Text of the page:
APTN provided The Globe and Mail editorial page editor Tony Keller with Sinclair’s post. Keller said Sinclair argued against “a lot of things we didn’t say” and that “a lot of his argument is with a straw man, not the editorial.”

Keller conceded the Indigenous population level in Canada pre-contact is a matter of debate and the editorial did not mean to include the whole of the Americas in the assertion.

“Our point in calling Canada relatively thinly populated—and there’s argument over how thinly populated and how much population declined post-contact due to the introduction of new diseases—was that the Europeans’ arrivals were able to surpass the number and become the majority,” said Keller, in an email to APTN. “Whereas in South Africa the colonizers were never the majority and are still far from it. We only brought this up as one way of showing the difference between the history and the present of the two countries, to buttress our suggestion that the minister should not look to South Africa for answers.”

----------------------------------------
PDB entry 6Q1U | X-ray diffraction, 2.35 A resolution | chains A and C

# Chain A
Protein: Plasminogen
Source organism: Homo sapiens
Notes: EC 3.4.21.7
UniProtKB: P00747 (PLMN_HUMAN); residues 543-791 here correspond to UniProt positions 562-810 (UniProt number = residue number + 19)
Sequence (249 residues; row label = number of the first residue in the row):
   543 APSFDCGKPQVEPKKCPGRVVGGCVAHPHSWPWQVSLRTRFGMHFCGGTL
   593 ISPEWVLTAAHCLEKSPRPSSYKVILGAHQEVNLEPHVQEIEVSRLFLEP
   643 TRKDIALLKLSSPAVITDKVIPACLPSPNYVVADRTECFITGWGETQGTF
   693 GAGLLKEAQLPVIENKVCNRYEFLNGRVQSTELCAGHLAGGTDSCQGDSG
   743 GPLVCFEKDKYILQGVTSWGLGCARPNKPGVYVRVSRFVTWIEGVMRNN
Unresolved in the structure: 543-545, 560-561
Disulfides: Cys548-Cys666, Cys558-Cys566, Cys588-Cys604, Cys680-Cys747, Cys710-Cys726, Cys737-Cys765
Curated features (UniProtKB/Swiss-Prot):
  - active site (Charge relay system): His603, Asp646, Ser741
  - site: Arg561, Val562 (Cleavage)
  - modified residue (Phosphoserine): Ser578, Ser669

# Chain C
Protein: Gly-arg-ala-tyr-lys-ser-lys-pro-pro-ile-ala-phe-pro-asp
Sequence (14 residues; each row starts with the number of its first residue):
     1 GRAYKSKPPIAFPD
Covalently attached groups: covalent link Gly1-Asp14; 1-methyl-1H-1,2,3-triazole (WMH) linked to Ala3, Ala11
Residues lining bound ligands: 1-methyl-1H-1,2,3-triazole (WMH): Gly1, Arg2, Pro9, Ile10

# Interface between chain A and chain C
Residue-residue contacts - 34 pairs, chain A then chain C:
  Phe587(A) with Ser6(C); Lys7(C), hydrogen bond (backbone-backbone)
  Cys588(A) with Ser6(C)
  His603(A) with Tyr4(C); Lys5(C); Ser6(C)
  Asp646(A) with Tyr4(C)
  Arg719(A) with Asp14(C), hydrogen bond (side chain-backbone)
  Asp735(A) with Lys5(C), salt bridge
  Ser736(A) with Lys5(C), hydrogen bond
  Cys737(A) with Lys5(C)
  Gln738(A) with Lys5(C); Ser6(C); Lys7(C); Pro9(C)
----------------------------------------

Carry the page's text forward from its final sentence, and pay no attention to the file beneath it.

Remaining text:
Keller said The Globe and Mail did not believe Canada was “terra nullius” and would “criticize anyone who made that claim.”

He also said the editorial never argued the point of whether apartheid existed or exists in Canada.

“We are cognizant of the sordid history behind the treatment of Canada’s Native peoples. Could anyone not be? We were very clear, in fact, to outline in the editorial some of the major problems faced by Indigenous peoples,” said Keller quoting from the editorial’s mention of residential schools, the 60’s Scoop, missing and murdered Indigenous women and the poverty gripping many First Nations.